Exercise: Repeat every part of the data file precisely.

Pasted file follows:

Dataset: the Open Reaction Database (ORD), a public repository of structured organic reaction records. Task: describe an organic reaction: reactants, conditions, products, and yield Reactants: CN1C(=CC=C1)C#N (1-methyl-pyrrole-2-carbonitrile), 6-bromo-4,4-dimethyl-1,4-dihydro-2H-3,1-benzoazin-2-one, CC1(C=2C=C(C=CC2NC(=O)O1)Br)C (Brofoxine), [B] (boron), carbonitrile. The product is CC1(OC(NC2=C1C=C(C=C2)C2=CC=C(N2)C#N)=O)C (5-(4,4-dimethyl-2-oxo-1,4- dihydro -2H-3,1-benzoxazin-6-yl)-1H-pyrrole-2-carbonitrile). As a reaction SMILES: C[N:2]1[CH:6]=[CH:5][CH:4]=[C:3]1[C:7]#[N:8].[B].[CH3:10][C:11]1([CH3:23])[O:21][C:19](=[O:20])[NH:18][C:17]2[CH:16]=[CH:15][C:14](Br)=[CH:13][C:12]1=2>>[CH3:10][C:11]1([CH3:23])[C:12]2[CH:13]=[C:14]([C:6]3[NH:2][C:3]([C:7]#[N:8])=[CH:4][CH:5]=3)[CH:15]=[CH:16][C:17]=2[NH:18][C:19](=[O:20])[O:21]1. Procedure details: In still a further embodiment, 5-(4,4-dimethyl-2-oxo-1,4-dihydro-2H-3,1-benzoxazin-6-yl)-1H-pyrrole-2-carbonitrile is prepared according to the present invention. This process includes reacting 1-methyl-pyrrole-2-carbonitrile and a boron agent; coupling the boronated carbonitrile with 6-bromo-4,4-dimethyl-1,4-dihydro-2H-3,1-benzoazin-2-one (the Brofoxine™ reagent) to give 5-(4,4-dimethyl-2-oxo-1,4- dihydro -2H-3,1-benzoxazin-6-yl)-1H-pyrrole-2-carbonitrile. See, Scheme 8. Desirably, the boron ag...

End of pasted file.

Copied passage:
Dataset: the Open Reaction Database (ORD), a public repository of structured organic reaction records. Task: describe an organic reaction: reactants, conditions, products, and yield Reactants: CN1C(=CC=C1)C#N (1-methyl-pyrrole-2-carbonitrile), 6-bromo-4,4-dimethyl-1,4-dihydro-2H-3,1-benzoazin-2-one, CC1(C=2C=C(C=CC2NC(=O)O1)Br)C (Brofoxine), [B] (boron), carbonitrile. The product is CC1(OC(NC2=C1C=C(C=C2)C2=CC=C(N2)C#N)=O)C (5-(4,4-dimethyl-2-oxo-1,4- dihydro -2H-3,1-benzoxazin-6-yl)-1H-pyrrole-2-carbonitrile). As a reaction SMILES: C[N:2]1[CH:6]=[CH:5][CH:4]=[C:3]1[C:7]#[N:8].[B].[CH3:10][C:11]1([CH3:23])[O:21][C:19](=[O:20])[NH:18][C:17]2[CH:16]=[CH:15][C:14](Br)=[CH:13][C:12]1=2>>[CH3:10][C:11]1([CH3:23])[C:12]2[CH:13]=[C:14]([C:6]3[NH:2][C:3]([C:7]#[N:8])=[CH:4][CH:5]=3)[CH:15]=[CH:16][C:17]=2[NH:18][C:19](=[O:20])[O:21]1. Procedure details: In still a further embodiment, 5-(4,4-dimethyl-2-oxo-1,4-dihydro-2H-3,1-benzoxazin-6-yl)-1H-pyrrole-2-carbonitrile is prepared according to the present invention. This process includes reacting 1-methyl-pyrrole-2-carbonitrile and a boron agent; coupling the boronated carbonitrile with 6-bromo-4,4-dimethyl-1,4-dihydro-2H-3,1-benzoazin-2-one (the Brofoxine™ reagent) to give 5-(4,4-dimethyl-2-oxo-1,4- dihydro -2H-3,1-benzoxazin-6-yl)-1H-pyrrole-2-carbonitrile. See, Scheme 8. Desirably, the boron ag...